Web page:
Research at PFC
Fertility Study Opportunities
- About Research at PFC
- Current Studies at PFC
- Participating in a Research Study
- Types of Studies
- Past Studies at PFC
- Other Resources
About Research at PFC
We are committed to conducting research that will promote and advance the practice of reproductive medicine. Infertility is a field that requires continual innovation and research has made the development of most current treatment methods possible. PFC participates in fertility research studies because of our desire to provide patients with better outcomes.
Our physicians rigorously evaluate the safety, risks and benefits of all research studies. All study protocols are then carefully reviewed by an independent Institutional Review Board (IRB), whose task is to ensure there is no harm or coercion to participants. The number one objective for our patients is a healthy pregnancy and we believe that participating in research should not compromise this goal. We typically participate in studies where we feel there is a direct benefit to our patients that can be easily measured.
Participating in a Research Study
Choosing to participate in a research or "clinical" study is an important personal decision. It often can be helpful to talk to a physician, to family members, or to friends when deciding to join a study. Once a patient has reviewed the studies being conducted at PFC, the next step is to discuss a patient's eligibility with their physician and the research staff who will help identify the best fertility study for them.
Participation is completely voluntary. The details of each study are carefully explained to patients as a prospective participant. It is of primary importance that each patient understands the potential benefits and risks, and understand exactly what they are agreeing to. Only patients who have given informed consent may participate in a study. There may or may not be a direct benefit to the patient in volunteering to participate, but we make certain that we feel there is a minimal risk of harm from participation. The participant can decline to enroll or withdraw from a study at any time and their decision will not affect their care in any way.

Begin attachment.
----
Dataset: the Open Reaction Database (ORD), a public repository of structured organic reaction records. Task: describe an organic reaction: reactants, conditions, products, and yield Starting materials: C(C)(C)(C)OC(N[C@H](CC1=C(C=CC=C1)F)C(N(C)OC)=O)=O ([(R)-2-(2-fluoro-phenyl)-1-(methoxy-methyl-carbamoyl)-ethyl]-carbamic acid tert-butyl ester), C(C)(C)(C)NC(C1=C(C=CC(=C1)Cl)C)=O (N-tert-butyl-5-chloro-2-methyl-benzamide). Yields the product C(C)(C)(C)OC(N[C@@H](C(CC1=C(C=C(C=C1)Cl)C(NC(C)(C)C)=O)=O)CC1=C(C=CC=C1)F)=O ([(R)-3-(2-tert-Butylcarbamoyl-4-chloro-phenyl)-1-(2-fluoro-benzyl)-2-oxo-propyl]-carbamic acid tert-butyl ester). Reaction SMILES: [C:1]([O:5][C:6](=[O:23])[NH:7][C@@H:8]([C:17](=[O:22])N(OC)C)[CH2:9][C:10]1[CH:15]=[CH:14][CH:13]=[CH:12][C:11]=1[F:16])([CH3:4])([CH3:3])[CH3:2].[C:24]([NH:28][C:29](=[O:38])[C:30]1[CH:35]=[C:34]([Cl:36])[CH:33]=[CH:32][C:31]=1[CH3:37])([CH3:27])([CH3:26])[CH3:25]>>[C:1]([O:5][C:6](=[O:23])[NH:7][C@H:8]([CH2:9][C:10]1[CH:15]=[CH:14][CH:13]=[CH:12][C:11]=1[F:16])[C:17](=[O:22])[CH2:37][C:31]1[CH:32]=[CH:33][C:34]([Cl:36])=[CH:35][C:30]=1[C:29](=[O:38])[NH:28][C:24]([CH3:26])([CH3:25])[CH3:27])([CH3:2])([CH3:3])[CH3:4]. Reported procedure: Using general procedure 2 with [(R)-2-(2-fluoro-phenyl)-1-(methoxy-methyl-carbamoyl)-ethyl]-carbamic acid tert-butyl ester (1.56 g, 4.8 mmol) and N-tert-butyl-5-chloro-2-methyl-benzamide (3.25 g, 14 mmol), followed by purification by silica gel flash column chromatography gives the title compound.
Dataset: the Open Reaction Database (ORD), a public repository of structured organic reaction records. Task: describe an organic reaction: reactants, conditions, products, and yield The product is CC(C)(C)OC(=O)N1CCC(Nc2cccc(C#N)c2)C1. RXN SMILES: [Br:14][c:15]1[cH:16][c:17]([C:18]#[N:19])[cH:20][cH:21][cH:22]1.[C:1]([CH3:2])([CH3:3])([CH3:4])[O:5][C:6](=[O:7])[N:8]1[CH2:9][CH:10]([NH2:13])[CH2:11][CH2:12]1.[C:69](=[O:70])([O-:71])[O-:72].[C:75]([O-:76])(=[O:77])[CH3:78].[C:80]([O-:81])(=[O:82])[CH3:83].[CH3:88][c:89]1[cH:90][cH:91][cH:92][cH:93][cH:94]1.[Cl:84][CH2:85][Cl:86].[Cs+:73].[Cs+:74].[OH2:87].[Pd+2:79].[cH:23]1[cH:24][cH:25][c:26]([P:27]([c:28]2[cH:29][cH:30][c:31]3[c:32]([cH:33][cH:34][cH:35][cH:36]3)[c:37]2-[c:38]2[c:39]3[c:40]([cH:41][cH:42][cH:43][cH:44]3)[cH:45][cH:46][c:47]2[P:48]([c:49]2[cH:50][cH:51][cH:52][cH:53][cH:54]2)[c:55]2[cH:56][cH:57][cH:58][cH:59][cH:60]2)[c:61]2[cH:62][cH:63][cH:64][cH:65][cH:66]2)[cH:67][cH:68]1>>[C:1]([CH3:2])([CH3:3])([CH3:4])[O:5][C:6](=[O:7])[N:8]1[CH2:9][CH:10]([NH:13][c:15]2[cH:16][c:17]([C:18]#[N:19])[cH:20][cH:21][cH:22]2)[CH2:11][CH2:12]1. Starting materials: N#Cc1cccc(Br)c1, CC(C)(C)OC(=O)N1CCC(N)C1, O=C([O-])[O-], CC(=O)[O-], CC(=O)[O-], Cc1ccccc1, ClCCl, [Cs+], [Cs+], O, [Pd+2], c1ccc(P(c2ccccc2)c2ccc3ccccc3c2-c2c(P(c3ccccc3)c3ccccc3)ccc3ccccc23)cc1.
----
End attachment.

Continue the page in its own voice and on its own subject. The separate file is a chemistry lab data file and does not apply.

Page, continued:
Research Study Confidentiality
A patient's personal information is kept confidential when they participate in research. It is restricted to the research staff identified in the study protocol, the study sponsor, and the regulatory agencies responsible for monitoring the integrity of research projects. In most all cases, patients participating in clinical trials are given an identifying study number and their identity is not even seen by study sponsors or monitors. Government agencies, such as the FDA, which may or may not have regulatory jurisdiction in a clinical trial, are also not permitted to share identifiable data with any other parties. All protected Personal Health Information will be obtained and maintained in compliance with all Health Insurance Portability and Accountability Act (HIPAA) regulations. A patient's name or other identifiable information will not be used in publications or reports created from the research.
Types of Studies
The methods used to conduct research can vary from study to study. One method in which PFC participates is called randomized controlled trials. In a randomized controlled trial or study, the design includes two "arms" (groups) into which patients are randomly assigned. In the "control arm" patients receive current standard treatment or a placebo and in the "treatment arm" patients receive the treatment under investigation. The study may or may not be "blinded," a situation where the patient and/or the doctor and staff do not know who is receiving the placebo and who is receiving the study treatment. Within the parameters of the study, it is very important that patients in the "treatment arm" are expected to be at least as successful, if not more so, than the patients in the "control arm."
Other research methods offered by PFC are laboratory-based and conducted by our embryology staff. These studies typically involve an assessment of a new technology for culturing or freezing embryos, or eggs, or may involve a clinical study of a new investigational device to improve lab techniques for culturing fresh eggs or embryos. Before undertaking any such study, PFC physicians carefully consider the device or technique under investigation. Some of the preliminary questions regarding such methods include; where does the device come from and by whom was it developed? What are the results of the preliminary studies on the device? What is the potential benefit to IVF patients? Is there any possibility that patients could fare worse in the study than patients that don't participate?
If patients interested in identifying clinical studies for a specific medical condition or other criteria, ClinicalTrials.gov is a useful registry search tool. They currently has 88,856 studies with locations in 172 countries.
For additional resources in understanding clinical research and its risks and benefits click here.
For those who are not a current PFC patient, please contact our New Patient Coordinators to make an appointment to speak with one of our physicians.